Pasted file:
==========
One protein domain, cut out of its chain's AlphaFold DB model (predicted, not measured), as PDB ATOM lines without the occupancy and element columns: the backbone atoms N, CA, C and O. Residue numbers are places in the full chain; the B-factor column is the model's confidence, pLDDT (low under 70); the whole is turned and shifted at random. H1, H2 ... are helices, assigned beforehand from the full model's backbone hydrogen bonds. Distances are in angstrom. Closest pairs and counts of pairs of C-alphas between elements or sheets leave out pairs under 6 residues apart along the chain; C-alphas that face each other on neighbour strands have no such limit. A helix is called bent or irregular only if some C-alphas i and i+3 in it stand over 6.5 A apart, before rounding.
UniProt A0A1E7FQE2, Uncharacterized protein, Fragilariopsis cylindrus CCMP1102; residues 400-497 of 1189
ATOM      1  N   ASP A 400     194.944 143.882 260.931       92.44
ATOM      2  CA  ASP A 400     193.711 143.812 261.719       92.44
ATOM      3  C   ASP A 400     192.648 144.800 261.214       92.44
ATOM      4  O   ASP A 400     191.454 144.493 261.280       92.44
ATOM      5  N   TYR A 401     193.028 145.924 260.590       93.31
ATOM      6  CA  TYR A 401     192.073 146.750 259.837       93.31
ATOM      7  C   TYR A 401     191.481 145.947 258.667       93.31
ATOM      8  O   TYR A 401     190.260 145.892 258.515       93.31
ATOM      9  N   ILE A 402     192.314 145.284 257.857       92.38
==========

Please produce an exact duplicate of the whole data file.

One protein domain, cut out of its chain's AlphaFold DB model (predicted, not measured), as PDB ATOM lines without the occupancy and element columns: the backbone atoms N, CA, C and O. Residue numbers are places in the full chain; the B-factor column is the model's confidence, pLDDT (low under 70); the whole is turned and shifted at random. H1, H2 ... are helices, assigned beforehand from the full model's backbone hydrogen bonds. Distances are in angstrom. Closest pairs and counts of pairs of C-alphas between elements or sheets leave out pairs under 6 residues apart along the chain; C-alphas that face each other on neighbour strands have no such limit. A helix is called bent or irregular only if some C-alphas i and i+3 in it stand over 6.5 A apart, before rounding.
UniProt A0A1E7FQE2, Uncharacterized protein, Fragilariopsis cylindrus CCMP1102; residues 400-497 of 1189
ATOM      1  N   ASP A 400     194.944 143.882 260.931       92.44
ATOM      2  CA  ASP A 400     193.711 143.812 261.719       92.44
ATOM      3  C   ASP A 400     192.648 144.800 261.214       92.44
ATOM      4  O   ASP A 400     191.454 144.493 261.280       92.44
ATOM      5  N   TYR A 401     193.028 145.924 260.590       93.31
ATOM      6  CA  TYR A 401     192.073 146.750 259.837       93.31
ATOM      7  C   TYR A 401     191.481 145.947 258.667       93.31
ATOM      8  O   TYR A 401     190.260 145.892 258.515       93.31
ATOM      9  N   ILE A 402     192.314 145.284 257.857       92.38